Director: Steven Caple, Jr
Duration: 130 slow-motion-punchy minutes
P.T. Barnum used to have a saying: “Don’t leave the meat out, Greg.” Thanks, Phinny. More pressingly, he talked about something having something for everyone. Creed II has something for everyone. The latest chapter in the Rocky series lays a rollercoaster track for the human emotional spectrum. It’s a worthwhile continuation of the series, and a great vehicle for the cast and an excuse for content.
Michael B. Jordan reprises his role as Adonis Creed, never before more notable that he’s the son of Apollo, the former rival of Sylvester Stallone’s Rocky Balboa. Jordan pumps his role full of more than it really needs. His role in Black Panther left a lot of casual buddies of mine questioning his chops, not quite buying that he was pumping Killmonger full of street colloquialisms. Things seemed “off” to them, whereas I thought Jordan was making measured decisions. Creed II proves that. His Adonis wrings with emotion finely tuned for the situation, and he even cranks on the waterworks a few times. While Creed II is not so much an indictment on toxic masculinity as an embracement of it, there is certainly an understanding of what it is. Jordan’s trouble proposing and relationship with his daughter both address that. It’s not cool to be a muscle-head, but if you are, there is hope. The kindness of the character pushes through.
A number of years ago, Dolph Lundgren killed Adonis’s father. Ivan Drago is a memorable character even if you have never seen the Rocky films. Lundgren returns here, completely displaced by his loss to Rocky, training his son in dreary Ukrainian landscapes to be a boxing machine that can fulfil his prophecy: “My son will break your boy”. His promoter (Russell Hornsby) sets up the fight, complete with emotional baggage.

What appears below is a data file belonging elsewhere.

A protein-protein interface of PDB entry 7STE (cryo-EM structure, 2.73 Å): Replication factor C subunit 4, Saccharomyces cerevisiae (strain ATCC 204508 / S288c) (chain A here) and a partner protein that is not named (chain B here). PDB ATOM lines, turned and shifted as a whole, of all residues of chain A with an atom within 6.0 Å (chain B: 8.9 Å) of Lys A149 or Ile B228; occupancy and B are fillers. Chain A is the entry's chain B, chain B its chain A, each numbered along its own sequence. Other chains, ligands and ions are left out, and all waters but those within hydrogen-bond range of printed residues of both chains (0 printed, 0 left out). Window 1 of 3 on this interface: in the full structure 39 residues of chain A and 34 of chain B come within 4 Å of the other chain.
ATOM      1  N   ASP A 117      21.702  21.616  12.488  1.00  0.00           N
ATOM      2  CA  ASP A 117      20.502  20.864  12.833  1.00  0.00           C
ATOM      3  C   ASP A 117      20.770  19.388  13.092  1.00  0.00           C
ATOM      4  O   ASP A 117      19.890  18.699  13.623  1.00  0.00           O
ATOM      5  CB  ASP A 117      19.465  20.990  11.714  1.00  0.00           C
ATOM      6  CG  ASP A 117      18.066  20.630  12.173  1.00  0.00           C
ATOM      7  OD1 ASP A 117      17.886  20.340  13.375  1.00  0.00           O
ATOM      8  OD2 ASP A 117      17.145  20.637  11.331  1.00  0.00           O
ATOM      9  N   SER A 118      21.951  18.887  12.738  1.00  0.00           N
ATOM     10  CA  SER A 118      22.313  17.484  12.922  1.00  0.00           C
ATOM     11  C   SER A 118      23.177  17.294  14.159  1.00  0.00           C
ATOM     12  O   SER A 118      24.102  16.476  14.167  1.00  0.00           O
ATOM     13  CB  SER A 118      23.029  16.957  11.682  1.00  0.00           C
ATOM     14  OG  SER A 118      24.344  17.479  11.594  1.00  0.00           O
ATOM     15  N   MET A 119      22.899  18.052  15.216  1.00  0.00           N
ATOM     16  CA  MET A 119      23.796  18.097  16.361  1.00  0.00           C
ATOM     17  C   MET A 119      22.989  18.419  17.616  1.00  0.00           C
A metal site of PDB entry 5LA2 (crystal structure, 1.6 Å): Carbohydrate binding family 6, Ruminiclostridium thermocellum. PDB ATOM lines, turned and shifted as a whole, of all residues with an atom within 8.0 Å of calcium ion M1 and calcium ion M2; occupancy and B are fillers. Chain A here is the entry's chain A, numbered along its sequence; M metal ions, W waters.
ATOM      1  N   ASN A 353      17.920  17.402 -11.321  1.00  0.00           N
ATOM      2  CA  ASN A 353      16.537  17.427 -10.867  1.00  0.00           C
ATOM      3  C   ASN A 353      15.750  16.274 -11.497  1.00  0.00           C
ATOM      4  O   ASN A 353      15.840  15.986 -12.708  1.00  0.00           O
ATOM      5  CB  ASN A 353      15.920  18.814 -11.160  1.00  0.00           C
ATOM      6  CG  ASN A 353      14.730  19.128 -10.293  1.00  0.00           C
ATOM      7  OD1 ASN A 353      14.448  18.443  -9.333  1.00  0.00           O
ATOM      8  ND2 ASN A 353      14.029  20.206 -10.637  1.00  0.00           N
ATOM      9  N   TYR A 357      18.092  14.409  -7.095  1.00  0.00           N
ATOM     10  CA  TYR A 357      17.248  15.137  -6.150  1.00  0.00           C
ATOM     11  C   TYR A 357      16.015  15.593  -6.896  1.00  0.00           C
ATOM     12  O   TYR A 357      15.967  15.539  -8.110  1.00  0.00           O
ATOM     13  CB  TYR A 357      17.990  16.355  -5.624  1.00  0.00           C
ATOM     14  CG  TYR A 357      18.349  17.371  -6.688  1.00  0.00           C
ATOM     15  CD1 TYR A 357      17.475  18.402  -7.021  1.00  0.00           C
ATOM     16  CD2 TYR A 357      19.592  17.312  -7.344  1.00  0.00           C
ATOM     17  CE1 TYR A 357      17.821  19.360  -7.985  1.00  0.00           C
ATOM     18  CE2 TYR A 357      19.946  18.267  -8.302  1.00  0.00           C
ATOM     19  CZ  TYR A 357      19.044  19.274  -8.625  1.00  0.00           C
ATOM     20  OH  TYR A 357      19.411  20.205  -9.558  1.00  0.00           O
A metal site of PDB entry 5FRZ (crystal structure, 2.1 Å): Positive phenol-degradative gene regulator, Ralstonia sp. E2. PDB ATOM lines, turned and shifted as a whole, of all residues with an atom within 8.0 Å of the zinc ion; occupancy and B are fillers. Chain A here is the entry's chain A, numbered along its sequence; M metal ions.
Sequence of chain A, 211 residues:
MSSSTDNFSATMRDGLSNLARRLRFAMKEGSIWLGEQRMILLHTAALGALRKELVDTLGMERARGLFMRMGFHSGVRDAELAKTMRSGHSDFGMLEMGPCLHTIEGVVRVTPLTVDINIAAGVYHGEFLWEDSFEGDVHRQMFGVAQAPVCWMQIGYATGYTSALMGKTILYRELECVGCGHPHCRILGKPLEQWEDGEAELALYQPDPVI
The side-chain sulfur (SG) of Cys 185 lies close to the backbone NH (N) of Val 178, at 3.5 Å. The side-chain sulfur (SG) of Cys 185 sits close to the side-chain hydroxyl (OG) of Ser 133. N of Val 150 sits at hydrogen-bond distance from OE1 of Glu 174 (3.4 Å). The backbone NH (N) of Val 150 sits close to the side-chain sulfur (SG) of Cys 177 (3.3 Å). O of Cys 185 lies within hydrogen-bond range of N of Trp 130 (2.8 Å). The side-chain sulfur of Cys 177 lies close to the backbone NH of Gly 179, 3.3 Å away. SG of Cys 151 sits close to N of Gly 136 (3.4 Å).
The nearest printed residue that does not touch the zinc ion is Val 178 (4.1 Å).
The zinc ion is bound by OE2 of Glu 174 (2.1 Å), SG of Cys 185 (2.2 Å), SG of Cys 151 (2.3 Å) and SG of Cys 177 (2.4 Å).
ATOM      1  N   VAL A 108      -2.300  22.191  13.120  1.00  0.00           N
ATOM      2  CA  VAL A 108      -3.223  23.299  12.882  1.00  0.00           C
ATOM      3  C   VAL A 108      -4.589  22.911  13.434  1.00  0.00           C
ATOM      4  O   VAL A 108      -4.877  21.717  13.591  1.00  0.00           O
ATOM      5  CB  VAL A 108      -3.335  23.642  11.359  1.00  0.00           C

All the performances here are good. Tessa Thompson’s role as Adonis’s girlfriend/fiancée/baby mama is a little underdressed. She’s a singer, and all her performances in the film are staged. And when I say “staged”, I mean staged. Lights, fireworks, action, go. She brings gravity to her role, but to say that she is not that impressive a singer explains the criticism of those set pieces. She’s better than me, and probably better than you, but we’re not doing entrance themes for Rocky characters. Maybe I’m just out of touch?
Sylvester Stallone’s performance as Rocky, now the trainer of Adonis Creed, is a nice little treat. Stallone has very quickly mastered the pensive teacher element of the old hand. Everything he says seems laced with wisdom, and when it’s not, warning. He doesn’t want Adonis to fight the son of Ivan Drago, Viktor (Florian Munteanu), because what good is revenge, really?
Munteanu brings very interesting qualities to the “villain” of the film. While he is aided by Lundgren’s performance, Munteanu adds very naïve charms to his Viktor. Built like a brick wall that can beat you up, Viktor isn’t filled with his own hate, but that of his father’s. And he never truly owns it. Leaving a dinner party thrown for him, he laments that he doesn’t know the mother that has returned to sit in front of him at the dinner table. “I lost”, Lundgren reminds Viktor. “You won’t.” Viktor seems affronted by the idea that his loser daddy could ever lose. It’s a pleasant amount of nuance leant to a potential meat-head character.
This all leads to very well filmed boxing matches. You know Rocky, yes? The outcome of an early one is the right choice for plot development. The outcome of a later one provides a surprising amount of satisfaction and story closure relying on the history of a series that started in the ’70s and launched the career of the mega-star powering these new ventures. And the post-fight scenes provide a weird amount of symmetry that the film earns for itself.
This review has seemed rather detached. This is on purpose. While watching this film, I lived and died with the punches. But that’s what they are. A little exaggerated for the cinema, but this is Rocky. People punch each other and drama unfolds. It’s gripping, and it’s good. I opened this review saying this has something for everyone. There are laughs, there are tears, there is pregnancy, and there are the consequences of death. People in the cinema with me reacted to some of the trash talk. No one laughed when Michael B. Jordan got those tears out. Creed II achieves 100% of what it intends to. If you listen to the silences and can answer the question Sly keeps asking Jordan, you might even learn something.